Distributed Cognition (DCog)

Summary: Distributed cognition is a branch of cognitive science that proposes cognition and knowledge are not confined to an individual; rather, it is distributed across objects, individuals, artefacts, and tools in the environment.

Originators: Edwin Hutchins in the 1990s.

Key Terms: Cognition in the Wild, mind in the world, artefacts, environment, representational media

Distributed Cognition (DCog)

Edwin Hutchins, a cognitive psychologist and anthropologist, studied how navigation is coordinated on US navy ships around San Diego[1]. From his observations, he posited that the mind is in the world (as opposed to the world being in the mind). That is, the necessary knowledge and cognition to operate a naval vessel do not exist solely within one’s head; knowledge and cognition is distributed across objects, individuals, artifacts, and tools in the environment[2][3][4]. The goal of Distributed Cognition is to describe how distributed units are coordinated by analyzing the interactions between individuals, the representational media used, and the environment within which the activity takes place[1]. The unit of analysis can therefore be described as systems that dynamically reconfigure their sub-systems to accomplish functions individuals, artifacts, their relations to each other (e.g. bridge of a ship, airplane cockpit, air traffic control). Distributed Cognition is about defining mechanisms of cognitive processes: e.g. memory in a cockpit encompasses internal processes, physical manipulation of objects, and the creation/exchange of external representations.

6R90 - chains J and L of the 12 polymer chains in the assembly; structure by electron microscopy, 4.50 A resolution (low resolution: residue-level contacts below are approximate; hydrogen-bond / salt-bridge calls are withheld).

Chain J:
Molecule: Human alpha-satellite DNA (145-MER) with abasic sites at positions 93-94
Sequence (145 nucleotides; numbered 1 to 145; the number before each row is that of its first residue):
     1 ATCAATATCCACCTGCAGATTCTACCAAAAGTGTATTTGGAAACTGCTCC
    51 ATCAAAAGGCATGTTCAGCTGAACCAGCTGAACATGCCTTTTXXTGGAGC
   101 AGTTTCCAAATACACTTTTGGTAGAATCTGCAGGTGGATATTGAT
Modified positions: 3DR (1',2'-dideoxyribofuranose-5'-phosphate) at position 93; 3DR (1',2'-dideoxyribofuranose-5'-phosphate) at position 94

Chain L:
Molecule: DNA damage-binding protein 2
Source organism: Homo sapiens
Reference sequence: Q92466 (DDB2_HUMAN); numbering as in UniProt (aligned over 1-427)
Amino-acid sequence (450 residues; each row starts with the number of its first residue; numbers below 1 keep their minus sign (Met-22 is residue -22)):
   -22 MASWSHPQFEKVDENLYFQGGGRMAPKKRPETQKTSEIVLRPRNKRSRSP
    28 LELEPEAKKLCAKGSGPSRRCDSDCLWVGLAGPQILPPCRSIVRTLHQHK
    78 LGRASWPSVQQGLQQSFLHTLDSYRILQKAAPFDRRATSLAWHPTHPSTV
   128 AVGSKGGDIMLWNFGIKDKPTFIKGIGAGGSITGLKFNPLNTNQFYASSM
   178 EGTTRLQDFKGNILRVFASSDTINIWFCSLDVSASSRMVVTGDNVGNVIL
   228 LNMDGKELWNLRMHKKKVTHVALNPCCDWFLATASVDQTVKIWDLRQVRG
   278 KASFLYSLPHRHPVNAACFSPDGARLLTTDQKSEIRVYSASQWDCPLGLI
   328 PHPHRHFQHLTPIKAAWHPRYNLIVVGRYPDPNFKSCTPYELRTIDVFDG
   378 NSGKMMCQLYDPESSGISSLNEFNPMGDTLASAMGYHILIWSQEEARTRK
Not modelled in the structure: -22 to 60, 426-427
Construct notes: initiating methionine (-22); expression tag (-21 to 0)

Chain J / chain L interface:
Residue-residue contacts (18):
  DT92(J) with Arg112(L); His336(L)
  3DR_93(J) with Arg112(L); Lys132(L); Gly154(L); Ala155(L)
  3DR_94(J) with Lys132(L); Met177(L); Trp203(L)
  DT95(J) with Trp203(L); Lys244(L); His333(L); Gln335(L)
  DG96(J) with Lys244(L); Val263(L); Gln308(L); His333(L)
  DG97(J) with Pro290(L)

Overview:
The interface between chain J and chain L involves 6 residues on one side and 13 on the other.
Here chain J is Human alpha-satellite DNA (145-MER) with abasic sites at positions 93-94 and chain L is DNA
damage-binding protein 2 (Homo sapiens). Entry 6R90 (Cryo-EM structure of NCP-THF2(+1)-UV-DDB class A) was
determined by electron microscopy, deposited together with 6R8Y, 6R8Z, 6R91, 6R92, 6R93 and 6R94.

Distributed Cognition, which often makes use of ethnographically collected data, is not so much a method; more accurately, it is a useful descriptive framework that describes human work systems in informational and computational terms. It is useful for analyzing situations that involve problem-solving. As it helps provide an understanding of the role and function of representational media, it has implications for the design of technology in the mediation of the activity, because the system designers will have a stronger, clearer model of the work. Thus, it is an important theory for such fields as CSCL, CSCW, HCI, instructional design, and distance learning[5].

References

  1. Hutchins, E. (1995). Cognition in the wild. MIT Press.
  2. Hutchins, E. (1991). The social organization of distributed cognition.
  3. Hutchins, E., & Klausen, T. (1996). Distributed cognition in an airline cockpit.Cognition and communication at work, 15-34.
  4. Hutchins, E. (1995). How a cockpit remembers its speeds. Cognitive Science, 19, 265-288.
  5. Hollan, J., Hutchins, E., & Kirsh, D. (2000). Distributed cognition: toward a new foundation for human-computer interaction research. ACM Transactions on Computer-Human Interaction (TOCHI), 7(2), 174-196.

Also check out:

Leave a Reply

Please cite this article as: David L, "Distributed Cognition (DCog)," in Learning Theories, February 25, 2007, https://www.learning-theories.com/distributed-cognition-dcog.html.